Hardly anyone will go to Calgary now without making the trip to Edmonton on the north, and to Fort McLeod on the south. The distance from Calgary to Edmonton is about 190 miles, and the trains run three times a week. There is comparatively little settlement for the first 40 or 60 miles, the intermediate country being considered at present only suitable for sheep ranching. As soon, however, as we approach Olds, the country begins to improve—the grass is greener, the soil appears to be more fertile, there is more wood and more water; and the same remarks apply to the country thence to Edmonton. When we made our trip we travelled on the same train with the Hon. Wilfrid Laurice, the leader of the Liberal party in Canada, who, with a number of friends, was travelling through the country addressing his supporters in different places. Of course there were the usual deputations at all the stations, and a certain amount of speech-making. Whether it was in honour of Mr. Laurice, or whether to show to people generally the attractions of the country, is not certain, but all the station buildings were converted for the time being into miniature agricultural shows, and no one could wish to see better samples of wheat, oats, barley and vegetables than those which decorated the railway offices. The movements of Mr. Laurier attracted a good many farmers to the different stations, and we therefore had an opportunity of talking with them, of learning their experiences and their views of the country. We hardly came across any grumblers. Everyone appeared to be satisfied with the country, and with the year’s experiences, and looked forward with much cheerfulness to his future prospects.

The country between Calgary and Edmonton has only been opened up within the last two or three years, and in that time there has been a large inrush of people. Many settlers are from the Old Country, and tho names of such places as Olds, Inrisfail, Red Door, and Wetaskiwin will be familiar in many parts of the United Kingdom. The great feature, however, of the immigration into this district has been the largo number of persons from the United States who have settled there. Hundreds of delegations have visited the country in the last year or two from different parts of tho States, and in almost every case the result has been the immigration of numbers of American farmers, on the strength of the reports they received from their representatives. No bettor tribute could be paid to the excellence of the country than this immigration.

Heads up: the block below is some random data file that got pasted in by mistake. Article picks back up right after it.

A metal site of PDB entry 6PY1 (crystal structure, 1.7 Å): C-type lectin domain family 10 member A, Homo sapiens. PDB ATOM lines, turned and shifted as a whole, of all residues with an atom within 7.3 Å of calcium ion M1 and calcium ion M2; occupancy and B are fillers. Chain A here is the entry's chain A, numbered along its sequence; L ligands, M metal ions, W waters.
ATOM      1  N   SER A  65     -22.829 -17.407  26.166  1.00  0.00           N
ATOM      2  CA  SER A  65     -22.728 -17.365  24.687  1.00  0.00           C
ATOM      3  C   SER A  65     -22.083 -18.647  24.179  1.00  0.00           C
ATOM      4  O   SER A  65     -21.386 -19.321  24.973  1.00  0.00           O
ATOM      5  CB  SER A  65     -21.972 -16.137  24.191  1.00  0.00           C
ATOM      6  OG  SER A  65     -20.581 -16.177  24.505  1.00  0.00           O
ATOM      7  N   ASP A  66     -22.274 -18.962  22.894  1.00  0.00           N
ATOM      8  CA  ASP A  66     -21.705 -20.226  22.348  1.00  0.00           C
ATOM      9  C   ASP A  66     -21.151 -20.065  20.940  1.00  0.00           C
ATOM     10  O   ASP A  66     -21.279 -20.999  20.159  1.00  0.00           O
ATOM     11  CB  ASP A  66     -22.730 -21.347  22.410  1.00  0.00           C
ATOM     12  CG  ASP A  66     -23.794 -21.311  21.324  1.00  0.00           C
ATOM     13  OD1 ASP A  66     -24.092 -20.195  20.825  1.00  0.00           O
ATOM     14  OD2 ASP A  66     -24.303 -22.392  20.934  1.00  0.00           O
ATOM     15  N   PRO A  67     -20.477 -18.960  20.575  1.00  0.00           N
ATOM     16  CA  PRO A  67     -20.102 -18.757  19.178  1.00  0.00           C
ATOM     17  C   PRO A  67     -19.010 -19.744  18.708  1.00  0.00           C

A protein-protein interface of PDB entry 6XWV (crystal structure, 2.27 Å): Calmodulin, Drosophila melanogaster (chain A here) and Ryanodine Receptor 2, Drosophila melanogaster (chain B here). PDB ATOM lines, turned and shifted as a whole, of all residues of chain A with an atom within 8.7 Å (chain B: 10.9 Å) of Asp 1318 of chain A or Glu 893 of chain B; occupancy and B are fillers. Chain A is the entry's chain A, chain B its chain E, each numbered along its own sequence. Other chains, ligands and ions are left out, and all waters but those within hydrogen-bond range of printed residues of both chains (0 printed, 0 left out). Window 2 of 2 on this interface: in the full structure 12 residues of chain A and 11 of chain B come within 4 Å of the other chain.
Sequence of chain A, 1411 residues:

We left the train at Wetaskiwin with the view of driving thence to Edmonton, a distance of about 40 miles. We spent the evening in driving round the neighbourhood of Wetaskiwin, which is fairly well settled, and bids fair to become a populous and prosperous district. The town consists of a few stores; the hotel is not quite so comfortable or palatial as the Motropole or Victoria, but at the same time it was perfectly clean, and our host and hostess did everything they could to make us comfortable for the night. We had an experience on this occasion of the manner in which the North-Westers spend their long winter evenings. After supper, several of the young men of the future “city” came in with their musical instruments, and discoursed more or less sweet music for the next two or three hours—not only instrumental, but vocal, and one or two of the men gave some excellent specimens of step dancing.